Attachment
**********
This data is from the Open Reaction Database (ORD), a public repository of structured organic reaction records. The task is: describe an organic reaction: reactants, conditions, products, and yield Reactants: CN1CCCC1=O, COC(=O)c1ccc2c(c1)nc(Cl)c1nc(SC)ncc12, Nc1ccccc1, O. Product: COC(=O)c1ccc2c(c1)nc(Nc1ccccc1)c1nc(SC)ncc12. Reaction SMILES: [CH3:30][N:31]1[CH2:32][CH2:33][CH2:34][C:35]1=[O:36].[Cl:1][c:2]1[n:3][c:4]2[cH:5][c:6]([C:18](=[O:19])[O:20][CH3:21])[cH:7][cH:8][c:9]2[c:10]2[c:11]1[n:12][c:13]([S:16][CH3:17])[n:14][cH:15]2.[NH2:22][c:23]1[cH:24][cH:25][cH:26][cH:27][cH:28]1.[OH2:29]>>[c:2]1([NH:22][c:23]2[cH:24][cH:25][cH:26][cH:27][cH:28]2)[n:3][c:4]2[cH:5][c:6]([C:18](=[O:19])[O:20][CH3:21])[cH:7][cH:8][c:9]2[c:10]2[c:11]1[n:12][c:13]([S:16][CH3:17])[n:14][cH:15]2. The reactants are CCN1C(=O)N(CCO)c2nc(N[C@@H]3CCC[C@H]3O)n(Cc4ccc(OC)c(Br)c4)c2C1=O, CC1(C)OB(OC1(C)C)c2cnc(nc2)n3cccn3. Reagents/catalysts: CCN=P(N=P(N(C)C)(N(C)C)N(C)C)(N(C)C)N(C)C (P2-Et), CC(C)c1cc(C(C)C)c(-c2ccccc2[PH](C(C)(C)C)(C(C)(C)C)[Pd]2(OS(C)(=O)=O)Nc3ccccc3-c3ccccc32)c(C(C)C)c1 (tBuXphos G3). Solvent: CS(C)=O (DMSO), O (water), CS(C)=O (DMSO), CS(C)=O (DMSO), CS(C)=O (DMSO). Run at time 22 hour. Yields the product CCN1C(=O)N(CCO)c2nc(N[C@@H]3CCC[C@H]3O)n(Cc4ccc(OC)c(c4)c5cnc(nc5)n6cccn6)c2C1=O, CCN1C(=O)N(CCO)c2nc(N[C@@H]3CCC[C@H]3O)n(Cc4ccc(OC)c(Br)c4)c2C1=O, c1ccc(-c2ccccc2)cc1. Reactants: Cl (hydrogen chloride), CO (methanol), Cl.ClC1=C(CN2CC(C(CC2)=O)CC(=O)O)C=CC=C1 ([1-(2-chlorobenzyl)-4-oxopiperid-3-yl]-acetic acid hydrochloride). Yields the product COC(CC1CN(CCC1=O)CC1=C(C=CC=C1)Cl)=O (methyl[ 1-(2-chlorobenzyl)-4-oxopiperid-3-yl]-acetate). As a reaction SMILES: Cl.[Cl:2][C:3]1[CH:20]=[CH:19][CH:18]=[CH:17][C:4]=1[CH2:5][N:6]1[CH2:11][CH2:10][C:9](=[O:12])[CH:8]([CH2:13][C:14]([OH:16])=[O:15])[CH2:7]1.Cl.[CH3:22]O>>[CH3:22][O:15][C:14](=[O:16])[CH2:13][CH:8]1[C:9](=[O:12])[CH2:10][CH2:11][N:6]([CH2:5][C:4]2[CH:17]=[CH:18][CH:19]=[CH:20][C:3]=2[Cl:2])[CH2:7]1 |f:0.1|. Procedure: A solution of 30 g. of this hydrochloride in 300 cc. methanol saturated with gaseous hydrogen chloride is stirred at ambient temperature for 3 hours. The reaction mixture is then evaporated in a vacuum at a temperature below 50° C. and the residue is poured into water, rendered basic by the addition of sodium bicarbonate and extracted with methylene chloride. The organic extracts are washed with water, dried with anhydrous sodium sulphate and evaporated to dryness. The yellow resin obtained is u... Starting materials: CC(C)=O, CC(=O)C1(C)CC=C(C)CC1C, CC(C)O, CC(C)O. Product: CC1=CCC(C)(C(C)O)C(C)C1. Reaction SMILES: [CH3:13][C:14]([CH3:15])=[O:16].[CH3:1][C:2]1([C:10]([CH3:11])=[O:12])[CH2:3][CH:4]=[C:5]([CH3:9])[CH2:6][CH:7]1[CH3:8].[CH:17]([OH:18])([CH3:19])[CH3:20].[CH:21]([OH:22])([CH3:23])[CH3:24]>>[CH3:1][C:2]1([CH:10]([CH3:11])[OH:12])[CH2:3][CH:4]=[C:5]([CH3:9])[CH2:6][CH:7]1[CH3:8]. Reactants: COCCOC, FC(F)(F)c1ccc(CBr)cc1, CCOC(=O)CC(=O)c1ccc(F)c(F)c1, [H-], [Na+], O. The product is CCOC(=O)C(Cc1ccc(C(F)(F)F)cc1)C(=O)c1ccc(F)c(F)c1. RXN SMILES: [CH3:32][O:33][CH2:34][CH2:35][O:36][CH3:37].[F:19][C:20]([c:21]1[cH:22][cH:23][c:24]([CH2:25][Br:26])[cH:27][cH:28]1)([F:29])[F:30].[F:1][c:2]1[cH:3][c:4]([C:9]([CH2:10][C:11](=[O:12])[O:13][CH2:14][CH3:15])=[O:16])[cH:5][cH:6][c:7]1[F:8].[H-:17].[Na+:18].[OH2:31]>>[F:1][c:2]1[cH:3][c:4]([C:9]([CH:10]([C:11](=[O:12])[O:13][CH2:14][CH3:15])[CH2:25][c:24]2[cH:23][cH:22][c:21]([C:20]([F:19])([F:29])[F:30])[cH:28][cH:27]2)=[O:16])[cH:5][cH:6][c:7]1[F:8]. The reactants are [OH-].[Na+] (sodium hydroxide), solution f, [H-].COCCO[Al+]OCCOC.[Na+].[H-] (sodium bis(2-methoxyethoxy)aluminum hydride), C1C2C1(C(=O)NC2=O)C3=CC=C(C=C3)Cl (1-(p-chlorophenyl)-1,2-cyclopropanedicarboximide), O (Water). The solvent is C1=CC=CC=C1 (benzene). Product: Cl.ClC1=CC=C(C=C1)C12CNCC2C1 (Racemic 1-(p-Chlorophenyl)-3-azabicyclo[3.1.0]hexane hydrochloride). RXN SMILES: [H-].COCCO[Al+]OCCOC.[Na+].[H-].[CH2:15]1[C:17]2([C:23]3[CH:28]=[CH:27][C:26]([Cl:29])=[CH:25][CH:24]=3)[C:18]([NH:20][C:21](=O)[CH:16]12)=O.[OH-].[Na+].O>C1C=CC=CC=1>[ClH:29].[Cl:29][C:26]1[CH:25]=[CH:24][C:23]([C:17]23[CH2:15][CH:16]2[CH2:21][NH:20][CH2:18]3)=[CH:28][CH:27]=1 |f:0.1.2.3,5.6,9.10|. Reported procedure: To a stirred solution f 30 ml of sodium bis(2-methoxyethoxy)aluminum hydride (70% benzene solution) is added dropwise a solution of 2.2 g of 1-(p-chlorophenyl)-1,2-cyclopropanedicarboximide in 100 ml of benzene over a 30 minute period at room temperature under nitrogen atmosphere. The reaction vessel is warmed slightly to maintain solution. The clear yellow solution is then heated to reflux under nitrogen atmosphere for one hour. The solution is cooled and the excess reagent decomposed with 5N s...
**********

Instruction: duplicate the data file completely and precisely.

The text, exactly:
This data is from the Open Reaction Database (ORD), a public repository of structured organic reaction records. The task is: describe an organic reaction: reactants, conditions, products, and yield Reactants: CN1CCCC1=O, COC(=O)c1ccc2c(c1)nc(Cl)c1nc(SC)ncc12, Nc1ccccc1, O. Product: COC(=O)c1ccc2c(c1)nc(Nc1ccccc1)c1nc(SC)ncc12. Reaction SMILES: [CH3:30][N:31]1[CH2:32][CH2:33][CH2:34][C:35]1=[O:36].[Cl:1][c:2]1[n:3][c:4]2[cH:5][c:6]([C:18](=[O:19])[O:20][CH3:21])[cH:7][cH:8][c:9]2[c:10]2[c:11]1[n:12][c:13]([S:16][CH3:17])[n:14][cH:15]2.[NH2:22][c:23]1[cH:24][cH:25][cH:26][cH:27][cH:28]1.[OH2:29]>>[c:2]1([NH:22][c:23]2[cH:24][cH:25][cH:26][cH:27][cH:28]2)[n:3][c:4]2[cH:5][c:6]([C:18](=[O:19])[O:20][CH3:21])[cH:7][cH:8][c:9]2[c:10]2[c:11]1[n:12][c:13]([S:16][CH3:17])[n:14][cH:15]2. The reactants are CCN1C(=O)N(CCO)c2nc(N[C@@H]3CCC[C@H]3O)n(Cc4ccc(OC)c(Br)c4)c2C1=O, CC1(C)OB(OC1(C)C)c2cnc(nc2)n3cccn3. Reagents/catalysts: CCN=P(N=P(N(C)C)(N(C)C)N(C)C)(N(C)C)N(C)C (P2-Et), CC(C)c1cc(C(C)C)c(-c2ccccc2[PH](C(C)(C)C)(C(C)(C)C)[Pd]2(OS(C)(=O)=O)Nc3ccccc3-c3ccccc32)c(C(C)C)c1 (tBuXphos G3). Solvent: CS(C)=O (DMSO), O (water), CS(C)=O (DMSO), CS(C)=O (DMSO), CS(C)=O (DMSO). Run at time 22 hour. Yields the product CCN1C(=O)N(CCO)c2nc(N[C@@H]3CCC[C@H]3O)n(Cc4ccc(OC)c(c4)c5cnc(nc5)n6cccn6)c2C1=O, CCN1C(=O)N(CCO)c2nc(N[C@@H]3CCC[C@H]3O)n(Cc4ccc(OC)c(Br)c4)c2C1=O, c1ccc(-c2ccccc2)cc1. Reactants: Cl (hydrogen chloride), CO (methanol), Cl.ClC1=C(CN2CC(C(CC2)=O)CC(=O)O)C=CC=C1 ([1-(2-chlorobenzyl)-4-oxopiperid-3-yl]-acetic acid hydrochloride). Yields the product COC(CC1CN(CCC1=O)CC1=C(C=CC=C1)Cl)=O (methyl[ 1-(2-chlorobenzyl)-4-oxopiperid-3-yl]-acetate). As a reaction SMILES: Cl.[Cl:2][C:3]1[CH:20]=[CH:19][CH:18]=[CH:17][C:4]=1[CH2:5][N:6]1[CH2:11][CH2:10][C:9](=[O:12])[CH:8]([CH2:13][C:14]([OH:16])=[O:15])[CH2:7]1.Cl.[CH3:22]O>>[CH3:22][O:15][C:14](=[O:16])[CH2:13][CH:8]1[C:9](=[O:12])[CH2:10][CH2:11][N:6]([CH2:5][C:4]2[CH:17]=[CH:18][CH:19]=[CH:20][C:3]=2[Cl:2])[CH2:7]1 |f:0.1|. Procedure: A solution of 30 g. of this hydrochloride in 300 cc. methanol saturated with gaseous hydrogen chloride is stirred at ambient temperature for 3 hours. The reaction mixture is then evaporated in a vacuum at a temperature below 50° C. and the residue is poured into water, rendered basic by the addition of sodium bicarbonate and extracted with methylene chloride. The organic extracts are washed with water, dried with anhydrous sodium sulphate and evaporated to dryness. The yellow resin obtained is u... Starting materials: CC(C)=O, CC(=O)C1(C)CC=C(C)CC1C, CC(C)O, CC(C)O. Product: CC1=CCC(C)(C(C)O)C(C)C1. Reaction SMILES: [CH3:13][C:14]([CH3:15])=[O:16].[CH3:1][C:2]1([C:10]([CH3:11])=[O:12])[CH2:3][CH:4]=[C:5]([CH3:9])[CH2:6][CH:7]1[CH3:8].[CH:17]([OH:18])([CH3:19])[CH3:20].[CH:21]([OH:22])([CH3:23])[CH3:24]>>[CH3:1][C:2]1([CH:10]([CH3:11])[OH:12])[CH2:3][CH:4]=[C:5]([CH3:9])[CH2:6][CH:7]1[CH3:8]. Reactants: COCCOC, FC(F)(F)c1ccc(CBr)cc1, CCOC(=O)CC(=O)c1ccc(F)c(F)c1, [H-], [Na+], O. The product is CCOC(=O)C(Cc1ccc(C(F)(F)F)cc1)C(=O)c1ccc(F)c(F)c1. RXN SMILES: [CH3:32][O:33][CH2:34][CH2:35][O:36][CH3:37].[F:19][C:20]([c:21]1[cH:22][cH:23][c:24]([CH2:25][Br:26])[cH:27][cH:28]1)([F:29])[F:30].[F:1][c:2]1[cH:3][c:4]([C:9]([CH2:10][C:11](=[O:12])[O:13][CH2:14][CH3:15])=[O:16])[cH:5][cH:6][c:7]1[F:8].[H-:17].[Na+:18].[OH2:31]>>[F:1][c:2]1[cH:3][c:4]([C:9]([CH:10]([C:11](=[O:12])[O:13][CH2:14][CH3:15])[CH2:25][c:24]2[cH:23][cH:22][c:21]([C:20]([F:19])([F:29])[F:30])[cH:28][cH:27]2)=[O:16])[cH:5][cH:6][c:7]1[F:8]. The reactants are [OH-].[Na+] (sodium hydroxide), solution f, [H-].COCCO[Al+]OCCOC.[Na+].[H-] (sodium bis(2-methoxyethoxy)aluminum hydride), C1C2C1(C(=O)NC2=O)C3=CC=C(C=C3)Cl (1-(p-chlorophenyl)-1,2-cyclopropanedicarboximide), O (Water). The solvent is C1=CC=CC=C1 (benzene). Product: Cl.ClC1=CC=C(C=C1)C12CNCC2C1 (Racemic 1-(p-Chlorophenyl)-3-azabicyclo[3.1.0]hexane hydrochloride). RXN SMILES: [H-].COCCO[Al+]OCCOC.[Na+].[H-].[CH2:15]1[C:17]2([C:23]3[CH:28]=[CH:27][C:26]([Cl:29])=[CH:25][CH:24]=3)[C:18]([NH:20][C:21](=O)[CH:16]12)=O.[OH-].[Na+].O>C1C=CC=CC=1>[ClH:29].[Cl:29][C:26]1[CH:25]=[CH:24][C:23]([C:17]23[CH2:15][CH:16]2[CH2:21][NH:20][CH2:18]3)=[CH:28][CH:27]=1 |f:0.1.2.3,5.6,9.10|. Reported procedure: To a stirred solution f 30 ml of sodium bis(2-methoxyethoxy)aluminum hydride (70% benzene solution) is added dropwise a solution of 2.2 g of 1-(p-chlorophenyl)-1,2-cyclopropanedicarboximide in 100 ml of benzene over a 30 minute period at room temperature under nitrogen atmosphere. The reaction vessel is warmed slightly to maintain solution. The clear yellow solution is then heated to reflux under nitrogen atmosphere for one hour. The solution is cooled and the excess reagent decomposed with 5N s...